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3 Reasons Why This BuzzFeed Might IPO in 2018

Joseph Lu

“BuzzFeed plans its [insert year] IPO,” has been a familiar headline for the New York-based media company since 2014. While BuzzFeed CEO Jonah Peretti has never confirmed going public, he has hinted in different instances about going public in the future.

In 2015, Peretti said in an interview that the company is focusing on “building out across multiple different platforms.”

“That will give us a diversification… to allow us to build a big independent company with much more predictability and things that would allow us to be a public company,” said Peretti in report by The Guardian.

The news of BuzzFeed’s 2018 IPO came from Axios, which cites an industry source. While the year 2018 is still far away, it's not too early to look into one of the most dominant media company's possible initial public offering. Because this times, it just might not be a rumor anymore.

Here are three reasons why BuzzFeed may IPO in 2018.

Pressure from Investors

Companies go public to pay back their investors to keep their business going. The Reuter reported that Comcast’s CMCSA NBCUniversal had double their investment last November to $400 million from $200 million.

The more money that the investors put in, the more money (or at least the same) that they look to get back, Recode reported that NBCUniversal included “several safety nets” to guarantee that they will at least makes its money back. In the case of BuzzFeed’s IPO, if the IPO price were below what NBCU paid, then BuzzFeed would have to issue NBCU more shares to make up the difference.

When Twitter’s TWTR CEO Jack Dorsey took his mobile payments company Square Inc. SQ public, the company had to pay back $93 million in a penalty to some investors. Interestingly, Square received a significant increase in funding prior to their IPO, similar to BuzzFeed now.

Whether or not the NBCU’s investment is a push for going public, BuzzFeed has said that it wouldn’t consider going public if the company feels that its price won’t outperform it current value Recode reported.

Bigger Scale

The digital media company not only has its content providers in its large BuzzFeed Motion Pictures studio in L.A., but it also has foreign correspondents across the globe and hires investigative journalists for major stories.

BuzzFeed split itself into separate news and entertainment division to provide a balanced and clearer cut between covering hard news like politics and wars, and lighter fare like social media, entertainment, and lifestyle news. The media-tech company currently has more than 18 offices and 1,300 employees globally. It is not a small operation.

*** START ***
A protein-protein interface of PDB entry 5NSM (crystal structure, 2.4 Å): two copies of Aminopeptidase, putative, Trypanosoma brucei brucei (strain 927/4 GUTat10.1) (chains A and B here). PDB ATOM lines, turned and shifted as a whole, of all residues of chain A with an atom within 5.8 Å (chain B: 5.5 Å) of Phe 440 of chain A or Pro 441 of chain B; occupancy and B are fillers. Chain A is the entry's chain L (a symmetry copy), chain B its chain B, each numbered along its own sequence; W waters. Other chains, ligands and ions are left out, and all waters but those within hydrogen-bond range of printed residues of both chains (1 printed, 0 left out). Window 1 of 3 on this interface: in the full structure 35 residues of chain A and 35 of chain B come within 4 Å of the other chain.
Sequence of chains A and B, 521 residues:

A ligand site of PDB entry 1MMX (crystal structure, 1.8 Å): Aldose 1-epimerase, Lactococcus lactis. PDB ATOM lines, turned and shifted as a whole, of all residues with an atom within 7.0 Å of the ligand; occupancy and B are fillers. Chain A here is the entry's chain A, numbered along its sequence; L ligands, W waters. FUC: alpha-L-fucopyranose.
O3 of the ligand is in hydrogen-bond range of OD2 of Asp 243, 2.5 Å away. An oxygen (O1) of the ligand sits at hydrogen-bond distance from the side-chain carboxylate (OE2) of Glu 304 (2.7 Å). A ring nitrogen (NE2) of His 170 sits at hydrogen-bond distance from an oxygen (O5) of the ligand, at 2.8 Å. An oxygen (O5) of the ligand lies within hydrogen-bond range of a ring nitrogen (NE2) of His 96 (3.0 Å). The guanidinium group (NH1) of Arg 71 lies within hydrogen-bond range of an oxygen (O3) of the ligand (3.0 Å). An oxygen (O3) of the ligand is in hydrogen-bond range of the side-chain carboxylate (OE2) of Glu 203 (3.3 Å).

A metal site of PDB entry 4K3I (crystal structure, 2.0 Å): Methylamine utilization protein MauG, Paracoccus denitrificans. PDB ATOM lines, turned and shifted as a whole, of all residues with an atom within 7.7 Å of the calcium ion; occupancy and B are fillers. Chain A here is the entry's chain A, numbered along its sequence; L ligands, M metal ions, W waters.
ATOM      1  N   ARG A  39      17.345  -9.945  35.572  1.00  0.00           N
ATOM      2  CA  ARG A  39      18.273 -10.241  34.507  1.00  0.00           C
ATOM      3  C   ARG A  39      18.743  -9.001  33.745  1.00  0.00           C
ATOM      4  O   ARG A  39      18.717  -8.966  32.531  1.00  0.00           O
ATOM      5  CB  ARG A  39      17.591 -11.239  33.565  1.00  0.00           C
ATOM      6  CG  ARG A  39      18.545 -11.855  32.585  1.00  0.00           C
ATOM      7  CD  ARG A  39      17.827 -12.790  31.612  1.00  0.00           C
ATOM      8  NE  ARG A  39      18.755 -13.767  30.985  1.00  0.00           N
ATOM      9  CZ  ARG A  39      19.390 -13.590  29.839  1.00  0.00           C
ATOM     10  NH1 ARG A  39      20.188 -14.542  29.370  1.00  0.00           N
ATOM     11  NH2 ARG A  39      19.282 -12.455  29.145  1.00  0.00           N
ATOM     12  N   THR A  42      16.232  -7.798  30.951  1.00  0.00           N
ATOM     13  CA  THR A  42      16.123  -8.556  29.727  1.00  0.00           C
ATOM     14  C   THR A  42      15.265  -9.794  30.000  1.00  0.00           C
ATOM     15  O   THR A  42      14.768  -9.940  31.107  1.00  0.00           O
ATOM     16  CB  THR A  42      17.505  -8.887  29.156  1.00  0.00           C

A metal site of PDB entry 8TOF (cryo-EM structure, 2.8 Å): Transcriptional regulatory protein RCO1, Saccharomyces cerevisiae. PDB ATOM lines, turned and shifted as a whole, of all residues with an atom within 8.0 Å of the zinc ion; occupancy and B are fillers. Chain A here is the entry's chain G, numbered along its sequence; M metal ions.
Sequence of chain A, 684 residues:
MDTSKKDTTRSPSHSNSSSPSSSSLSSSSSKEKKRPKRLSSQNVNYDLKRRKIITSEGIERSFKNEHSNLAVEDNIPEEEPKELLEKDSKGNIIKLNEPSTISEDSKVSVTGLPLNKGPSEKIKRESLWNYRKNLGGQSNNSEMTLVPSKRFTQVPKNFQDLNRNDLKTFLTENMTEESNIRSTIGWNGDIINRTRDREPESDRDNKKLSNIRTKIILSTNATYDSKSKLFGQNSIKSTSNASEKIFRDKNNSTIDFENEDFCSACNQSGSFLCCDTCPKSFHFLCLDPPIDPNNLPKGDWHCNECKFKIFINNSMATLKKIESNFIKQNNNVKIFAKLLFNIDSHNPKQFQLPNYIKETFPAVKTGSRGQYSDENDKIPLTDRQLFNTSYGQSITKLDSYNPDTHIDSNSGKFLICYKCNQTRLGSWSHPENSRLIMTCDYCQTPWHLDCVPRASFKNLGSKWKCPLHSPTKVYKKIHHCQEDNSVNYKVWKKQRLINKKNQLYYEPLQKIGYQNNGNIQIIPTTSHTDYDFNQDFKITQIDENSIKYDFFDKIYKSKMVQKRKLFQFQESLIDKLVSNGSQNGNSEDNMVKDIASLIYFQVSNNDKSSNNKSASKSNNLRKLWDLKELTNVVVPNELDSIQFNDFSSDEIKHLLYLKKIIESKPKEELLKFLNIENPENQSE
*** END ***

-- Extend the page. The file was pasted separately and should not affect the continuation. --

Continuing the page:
With an IPO, the company could scale even faster and bigger. The funding could help BuzzFeed acquire other content studios and journalists to focus on their online video and produce quality articles.

Working On Being An Independent Company

The leadership teams of BuzzFeed have mentioned multiple times on their desire to operate as an independent company.

“Jonah (Peretti) would like to continue to operate as an independent company, he’d said that a bunch of times,” said BuzzFeed Chairman Ken Lerer at the Tech Crunch Disrupt New York conference. “So that might mean a different kind of exit or cash out than selling to somebody, so you can use your imagination there.”

It's not because no one wants to buy the company either.

In 2014, Disney DIS tried to buy BuzzFeed for $500 million. BuzzFeed rejected by raising its valuation to $1 billion, which was more than what Disney was willing to pay.

According to Fortune, a BuzzFeed spokesperson said that BuzzFeed is not in talks with any companies and “is focused on becoming a big, independent company,” shortly after the story was released.

Bottom Line

Whether BuzzFeed goes public or not, there is no question that the company is a powerhouse in the news and media industry. Its content generates seven billion views each month and 200 million monthly visitors according to DMR. If the company does shoot for an initial public offering in 2018, then investors should expect an SEC filing to happen this year.

The ticker symbol “BUZZ” has yet found a home and BuzzFeed could want to snatch it before others do.

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